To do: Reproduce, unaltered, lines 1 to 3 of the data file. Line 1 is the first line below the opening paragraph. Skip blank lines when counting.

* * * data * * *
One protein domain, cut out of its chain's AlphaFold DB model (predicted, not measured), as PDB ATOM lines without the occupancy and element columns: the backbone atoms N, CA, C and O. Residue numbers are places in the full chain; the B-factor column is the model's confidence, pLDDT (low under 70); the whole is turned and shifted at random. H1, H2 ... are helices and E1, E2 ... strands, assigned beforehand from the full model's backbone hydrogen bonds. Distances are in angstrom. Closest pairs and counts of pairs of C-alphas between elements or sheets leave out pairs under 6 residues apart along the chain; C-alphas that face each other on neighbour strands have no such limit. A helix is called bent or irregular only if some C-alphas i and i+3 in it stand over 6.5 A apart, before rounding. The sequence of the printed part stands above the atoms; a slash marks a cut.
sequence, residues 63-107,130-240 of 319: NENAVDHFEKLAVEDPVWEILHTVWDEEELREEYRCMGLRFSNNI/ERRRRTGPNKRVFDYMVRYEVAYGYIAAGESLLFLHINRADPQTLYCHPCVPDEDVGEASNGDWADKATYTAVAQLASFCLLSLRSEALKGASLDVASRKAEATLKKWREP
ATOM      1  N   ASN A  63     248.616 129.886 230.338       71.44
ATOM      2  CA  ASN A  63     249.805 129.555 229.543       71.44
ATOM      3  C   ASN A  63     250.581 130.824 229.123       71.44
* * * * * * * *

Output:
sequence, residues 63-107,130-240 of 319: NENAVDHFEKLAVEDPVWEILHTVWDEEELREEYRCMGLRFSNNI/ERRRRTGPNKRVFDYMVRYEVAYGYIAAGESLLFLHINRADPQTLYCHPCVPDEDVGEASNGDWADKATYTAVAQLASFCLLSLRSEALKGASLDVASRKAEATLKKWREP
ATOM      1  N   ASN A  63     248.616 129.886 230.338       71.44
ATOM      2  CA  ASN A  63     249.805 129.555 229.543       71.44